Paley said the final map for the downtown-to-Venice Beach route is still being fine-tuned. The CicLAvia team will be taking an exploratory ride along the proposed route Sunday to see how it works and connects with two major hubs downtown—City Hall and Union Station.
Beyond the 2013 lineup, he’s looking forward to CicLAvia’s gradual multi-year expansion.
“We want the entire county to be able to benefit from Ciclavia,” Paley said.
So what’s on tap for 2014? “I can tell you that the Valley,” Paley said, “is high on our list.”
Transforming a prime beach vista
The dirt lot overlooking the sand at Coastline Drive and Pacific Coast Highway has been vacant for three decades or so. Once it held a beachfront café owned by the restaurateur who started Gladstones. Then fire destroyed the place twice in five years.
So it sat, roped off and abandoned, little more than a cluster of faded parking spots and wooden pilings, as homeowners resisted the opening of a new restaurant along the already congested highway; after a while, passersby forgot that much of anything had ever been there.
This week, however, the county took the first steps in a $9.5 million plan to re-open the 1.9-acre site and make the beach there more welcoming to the public, starting with a spacious view deck that will not only provide improved passage to the shoreline, but also offer a stunning view down the coast toward Santa Monica Pier.
“This will be a great place to stop and listen to the waves and enjoy the sunset,” said Charlotte Miyamoto, chief of the county Department of Beaches and Harbors’ planning division.
“This will finally make use of an area that hasn’t been visited much,” Miyamoto added. “Right now, there’s a bus stop there and not much more.”
This wasn’t always the case. The site, at the northwesterly end of Will Rogers State Beach across PCH from the entrance to the Getty Villa, was once the location of an oceanfront café owned by Robert Morris, who in the 1980s was one of Los Angeles’ best known restaurant owners.
The spot had had an eatery on it since 1976, when the county had approved a summer concession and snack bar. A later restaurant on the site, Jetty’s, started by Morris and a partner, burned down twice—once in 1979 and again in 1984, according to Coastal Commission records.
After that, hopes dimmed for a comeback; at one point, Morris announced plans to reopen the restaurant, rename it the Malibu Deck and make it part of a proposed “restaurant row” of oceanfront dining on public beaches.
But the pushback was powerful. Pacific Palisades homeowners protested that a new beachfront restaurant would worsen congestion and generate crime, garbage and noise. And the state and county couldn’t agree on a plan for such an enterprise on the site. (Much of the state’s beach property here is operated by Los Angeles County and the lease revenue would have helped the county’s general fund in the midst of a recession, but the state was less enthusiastic at the time.)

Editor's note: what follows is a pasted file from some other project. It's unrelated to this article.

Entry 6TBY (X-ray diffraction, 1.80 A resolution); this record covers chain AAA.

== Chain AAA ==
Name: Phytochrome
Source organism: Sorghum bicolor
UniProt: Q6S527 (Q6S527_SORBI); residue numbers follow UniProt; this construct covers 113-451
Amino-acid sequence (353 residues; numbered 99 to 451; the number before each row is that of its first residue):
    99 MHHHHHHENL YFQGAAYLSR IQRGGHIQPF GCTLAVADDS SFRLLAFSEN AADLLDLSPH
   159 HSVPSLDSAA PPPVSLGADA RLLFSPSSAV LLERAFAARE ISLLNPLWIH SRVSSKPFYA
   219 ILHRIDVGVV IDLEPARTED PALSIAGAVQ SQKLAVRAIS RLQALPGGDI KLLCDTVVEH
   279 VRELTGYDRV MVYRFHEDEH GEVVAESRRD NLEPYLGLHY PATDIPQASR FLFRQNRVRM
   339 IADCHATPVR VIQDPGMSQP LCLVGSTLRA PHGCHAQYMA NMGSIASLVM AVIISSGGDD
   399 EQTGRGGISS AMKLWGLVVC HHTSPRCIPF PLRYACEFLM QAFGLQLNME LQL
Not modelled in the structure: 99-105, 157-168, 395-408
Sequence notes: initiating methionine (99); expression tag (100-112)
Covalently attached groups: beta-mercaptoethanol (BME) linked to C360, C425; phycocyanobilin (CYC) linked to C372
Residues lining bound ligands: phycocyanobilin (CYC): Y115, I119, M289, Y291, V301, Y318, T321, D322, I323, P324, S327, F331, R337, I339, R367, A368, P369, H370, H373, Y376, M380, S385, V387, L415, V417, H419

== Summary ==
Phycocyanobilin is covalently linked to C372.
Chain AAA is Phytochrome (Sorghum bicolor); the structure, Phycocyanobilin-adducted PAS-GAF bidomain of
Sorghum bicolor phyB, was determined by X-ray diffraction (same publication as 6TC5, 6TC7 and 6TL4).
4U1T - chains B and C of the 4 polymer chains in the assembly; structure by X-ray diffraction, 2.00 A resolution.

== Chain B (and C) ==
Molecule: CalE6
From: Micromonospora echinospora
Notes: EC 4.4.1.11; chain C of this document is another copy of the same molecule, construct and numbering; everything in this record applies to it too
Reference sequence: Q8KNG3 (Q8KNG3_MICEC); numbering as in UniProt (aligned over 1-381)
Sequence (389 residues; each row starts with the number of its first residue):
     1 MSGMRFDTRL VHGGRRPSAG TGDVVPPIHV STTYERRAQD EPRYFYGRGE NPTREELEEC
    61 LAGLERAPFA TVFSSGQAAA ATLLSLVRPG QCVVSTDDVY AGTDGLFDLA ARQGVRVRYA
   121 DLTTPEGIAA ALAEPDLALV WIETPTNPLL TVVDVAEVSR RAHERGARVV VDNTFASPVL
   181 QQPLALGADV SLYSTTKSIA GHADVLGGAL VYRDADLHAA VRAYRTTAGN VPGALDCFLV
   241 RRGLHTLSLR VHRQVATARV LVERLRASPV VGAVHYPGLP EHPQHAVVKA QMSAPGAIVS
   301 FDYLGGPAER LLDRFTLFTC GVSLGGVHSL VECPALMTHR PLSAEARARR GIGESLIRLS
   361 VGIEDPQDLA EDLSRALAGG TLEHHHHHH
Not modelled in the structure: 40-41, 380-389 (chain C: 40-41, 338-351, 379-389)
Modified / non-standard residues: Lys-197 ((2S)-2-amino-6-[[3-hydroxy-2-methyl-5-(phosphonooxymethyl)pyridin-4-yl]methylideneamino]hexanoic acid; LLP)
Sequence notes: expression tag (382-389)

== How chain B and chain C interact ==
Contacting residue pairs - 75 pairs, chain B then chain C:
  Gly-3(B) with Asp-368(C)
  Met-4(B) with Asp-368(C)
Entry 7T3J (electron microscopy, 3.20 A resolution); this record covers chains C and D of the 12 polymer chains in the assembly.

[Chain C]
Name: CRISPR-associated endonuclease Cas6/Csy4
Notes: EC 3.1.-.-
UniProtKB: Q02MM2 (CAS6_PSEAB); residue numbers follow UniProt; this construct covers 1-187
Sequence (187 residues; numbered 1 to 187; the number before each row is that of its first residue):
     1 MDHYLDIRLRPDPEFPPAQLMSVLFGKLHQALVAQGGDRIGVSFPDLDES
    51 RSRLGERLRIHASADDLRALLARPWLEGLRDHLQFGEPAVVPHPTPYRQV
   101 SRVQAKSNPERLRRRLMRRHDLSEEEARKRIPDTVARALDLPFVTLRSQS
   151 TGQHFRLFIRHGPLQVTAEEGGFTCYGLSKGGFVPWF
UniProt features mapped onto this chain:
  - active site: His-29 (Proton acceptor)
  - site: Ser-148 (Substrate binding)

Eventually, without a design that met current building and safety codes for the area, the restaurant lease was terminated. The empty lot was roped off and anyone who stopped at the site in hopes of a beach shortcut had to make their way down a steep embankment, where they found little more than those 52 ghostly-looking pilings and a narrow strip of sand.
By the late 1990s, the county had begun to explore ways to reopen the site’s beach access, but it took years to negotiate a workable plan with the California Coastal Commission. Among the sticking points were initial plans to shore up the bluff with a rock-covered, sloping embankment, which coastal commissioners felt was too intrusive. Eventually, the commission called for a 610-foot-long, 15-foot-high seawall that added several million dollars to the cost of the project, but preserved more of the beach.
The current design, approved this week by the Board of Supervisors, will create a refurbished, 26-space parking lot next to a landscaped, 2,100-square-foot public view deck, from which pedestrians can access the beach via an ADA-compliant access ramp.
Construction costs are estimated at $5.76 million, plus some $3.5 million for plans, plan checks, consulting services and other construction costs. The project is set to break ground in April, with completion expected in October, 2014.
Storming the beach as runoff flows
The first storm of a Southern California winter can be welcome and even romantic. Not so the aftermath—or as clean-up crews at the beach wryly call it, “The First Flush.”